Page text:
With widespread violence and upheaval as people began returning to their land in 2008, land boundaries were heavily disputed.
Abdala Latif Nasur works with the Acholi Religious Leaders Peace Initiative (ARLPI), a key partner for Trócaire in the region. This organisation brings together the religious leaders of seven different faiths. It started in the 1990s in response to the civil war but it now focuses on carrying out vital land rights work. He explains how the war triggered an outbreak of land disputes:
“There emerged new generations who did not know what the land practice was in the past. People lived displaced for many years. They came home after the hostilities, the elders who would have guided people had died. People used to use features likes trees, hills, streams as demarcations for land. Most of that knowledge disappeared in the course of the war. People, the new generations, got lost with memories, some fake memories.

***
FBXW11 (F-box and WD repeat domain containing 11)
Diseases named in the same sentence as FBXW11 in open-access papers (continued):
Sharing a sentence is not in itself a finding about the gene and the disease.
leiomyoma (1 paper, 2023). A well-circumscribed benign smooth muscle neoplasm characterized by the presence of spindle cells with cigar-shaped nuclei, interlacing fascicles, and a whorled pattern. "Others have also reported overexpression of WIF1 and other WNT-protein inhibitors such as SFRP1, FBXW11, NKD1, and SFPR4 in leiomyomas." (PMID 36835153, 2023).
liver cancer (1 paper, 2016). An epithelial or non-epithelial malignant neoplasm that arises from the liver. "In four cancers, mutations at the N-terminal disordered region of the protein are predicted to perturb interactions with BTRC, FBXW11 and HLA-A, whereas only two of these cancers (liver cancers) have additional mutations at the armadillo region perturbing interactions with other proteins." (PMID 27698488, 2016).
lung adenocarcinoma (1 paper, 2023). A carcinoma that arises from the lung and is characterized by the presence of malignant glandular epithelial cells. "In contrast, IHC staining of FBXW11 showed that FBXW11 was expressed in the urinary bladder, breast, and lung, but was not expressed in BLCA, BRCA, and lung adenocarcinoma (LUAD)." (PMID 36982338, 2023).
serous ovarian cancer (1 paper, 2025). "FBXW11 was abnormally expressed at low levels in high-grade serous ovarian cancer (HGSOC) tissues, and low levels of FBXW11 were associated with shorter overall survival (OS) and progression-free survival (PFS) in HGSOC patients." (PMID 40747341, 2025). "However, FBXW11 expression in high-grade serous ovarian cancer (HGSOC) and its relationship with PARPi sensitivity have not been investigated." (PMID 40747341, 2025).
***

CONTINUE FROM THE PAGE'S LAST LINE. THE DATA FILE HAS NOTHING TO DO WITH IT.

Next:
Incidents of land grabbing, the sale or lease of land previously used by local communities to outside investors is a problem in the region.
“The grabbers are always people with money, they are always elites. They are smart that in such a way they can influence bigger interests. Those cases always drag, take some time. The grabber always want to fight. They know, ‘I have money, these are vulnerable people and its worse if its women. These cases are sensitive and we need to do a lot of networking and building alliances to handle them.’
The way forward for Evelyn